Sunday, May 18, 2014


146. Meaning nihilism
 
Meaning nihilism entails that words and expressions have no individual, determinate and fixed meaning, regardless of context, but depend on perspective and situational conditions. If one endorses the correspondence view of truth that certain elementary notions or expressions correspond with elements in objective reality, then meaning nihilism is related to epistemological nihilism, the lack of certain, objective knowledge and truth.

 Wittgenstein (in his later work) and Heidegger proposed that in our cognition and language ideas and words have meaning not as individual, isolated entities, but only holistically, as a coherent system associated with a body of practice and discourse.[1]

Wittgenstein called those constellations ‘language games’ and ‘forms of life’. Heidegger called it ‘Being’ as acting in the world. Knowledge, language and practical conduct are not grounded in abstract, absolute, objective, basic notions and logic. It is the other way around: practice is primary and abstractions follow. Understanding is not contemplation of truths but ability to perform a practice. Mostly, we do not rationally develop and justify beliefs before we adopt them but take them for granted as we adopt them.

One absurd consequence of predetermined meanings would be that all future uses are enfolded in the beginning, which is equivalent to saying that there can be no future. Meanings change along with the practices in which they arise.

We are socialized and cognitively formed in practices that are taken for granted and form our terms of reference, which have no outside foundation and we cannot step out of. We can only point to established practice, in some community or context. There is no ultimate justification. Rationalization remains internal to the practice, delving from within the terms in which the justification is made. At some point all we can say is ‘this is how it is done’. Notions of right and wrong can arise only within, not between language games. One can say in chess that a certain move is illegitimate, but one cannot say that chess is wrong.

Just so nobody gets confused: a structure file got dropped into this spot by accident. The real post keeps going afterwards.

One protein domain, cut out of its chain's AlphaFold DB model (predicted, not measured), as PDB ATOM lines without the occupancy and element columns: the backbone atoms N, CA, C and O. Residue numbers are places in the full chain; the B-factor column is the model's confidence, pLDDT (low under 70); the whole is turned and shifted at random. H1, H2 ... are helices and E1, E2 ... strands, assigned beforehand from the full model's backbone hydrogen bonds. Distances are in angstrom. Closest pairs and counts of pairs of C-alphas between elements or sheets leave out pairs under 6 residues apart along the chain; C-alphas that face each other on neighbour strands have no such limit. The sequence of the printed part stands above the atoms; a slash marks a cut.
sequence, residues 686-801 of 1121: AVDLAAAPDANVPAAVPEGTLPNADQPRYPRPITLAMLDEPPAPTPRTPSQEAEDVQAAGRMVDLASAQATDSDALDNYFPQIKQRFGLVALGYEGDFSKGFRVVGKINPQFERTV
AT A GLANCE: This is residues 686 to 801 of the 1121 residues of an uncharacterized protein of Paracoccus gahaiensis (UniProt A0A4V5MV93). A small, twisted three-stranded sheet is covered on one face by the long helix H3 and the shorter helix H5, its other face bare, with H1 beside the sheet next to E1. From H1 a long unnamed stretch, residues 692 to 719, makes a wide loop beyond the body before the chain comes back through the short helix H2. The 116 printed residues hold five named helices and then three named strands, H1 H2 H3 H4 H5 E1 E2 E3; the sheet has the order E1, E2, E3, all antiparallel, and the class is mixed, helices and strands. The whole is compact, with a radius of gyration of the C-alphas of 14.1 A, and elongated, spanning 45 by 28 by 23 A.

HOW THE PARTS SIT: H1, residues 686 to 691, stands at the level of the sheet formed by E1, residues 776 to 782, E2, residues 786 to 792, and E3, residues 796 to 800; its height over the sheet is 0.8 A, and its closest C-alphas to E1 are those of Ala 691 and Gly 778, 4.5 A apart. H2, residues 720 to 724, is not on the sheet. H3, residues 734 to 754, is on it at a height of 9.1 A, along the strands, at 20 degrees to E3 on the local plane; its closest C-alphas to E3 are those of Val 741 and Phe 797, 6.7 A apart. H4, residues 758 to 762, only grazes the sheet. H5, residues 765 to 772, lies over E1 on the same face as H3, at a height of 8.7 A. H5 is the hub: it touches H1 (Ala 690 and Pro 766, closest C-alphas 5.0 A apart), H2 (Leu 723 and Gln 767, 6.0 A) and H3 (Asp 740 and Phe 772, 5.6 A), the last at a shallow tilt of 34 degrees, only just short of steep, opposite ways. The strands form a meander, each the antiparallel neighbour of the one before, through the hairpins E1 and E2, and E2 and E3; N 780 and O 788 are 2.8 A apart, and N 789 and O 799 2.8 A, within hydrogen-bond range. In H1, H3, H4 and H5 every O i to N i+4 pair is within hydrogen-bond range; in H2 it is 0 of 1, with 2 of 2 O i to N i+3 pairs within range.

This response to semantic nihilism yields the same cultural relativism as Richard Rorty’s response to nihilism more widely, discussed in the preceding item in this blog: judgement of legitimacy operates only within cultures.

This is reminiscent of a famous debate in the philosophy of science, with Thomas Kuhn’s notion of incommensurability between different paradigms.

As before, in the preceding item this blog, my problem with this is that if all attempts at debate across language games, paradigms or cultures are renounced as hopeless, the result is either mutual indifference and isolation or a settling of differences by power and violence. That would eliminate the potential of variety for intellectual and spiritual growth, and it would entail surrender to war and conflict.

While I admit that differences can be so fundamental as to preclude any meaningful debate, I think that most of the time some commonality can be found, in some similarity of experience, from which with clever metaphors some bridges of understanding can be built.

Earlier in this blog (in items 57, 58, and 66) I discussed this in terms of cognitive distance and attempts to bridge it. I discussed meaning and its change in items 37, 36, and 37.

[1] Cf. Lee Braver, 2012, Groundless grounds; A study of Wittgenstein and Heidegger, MIT press.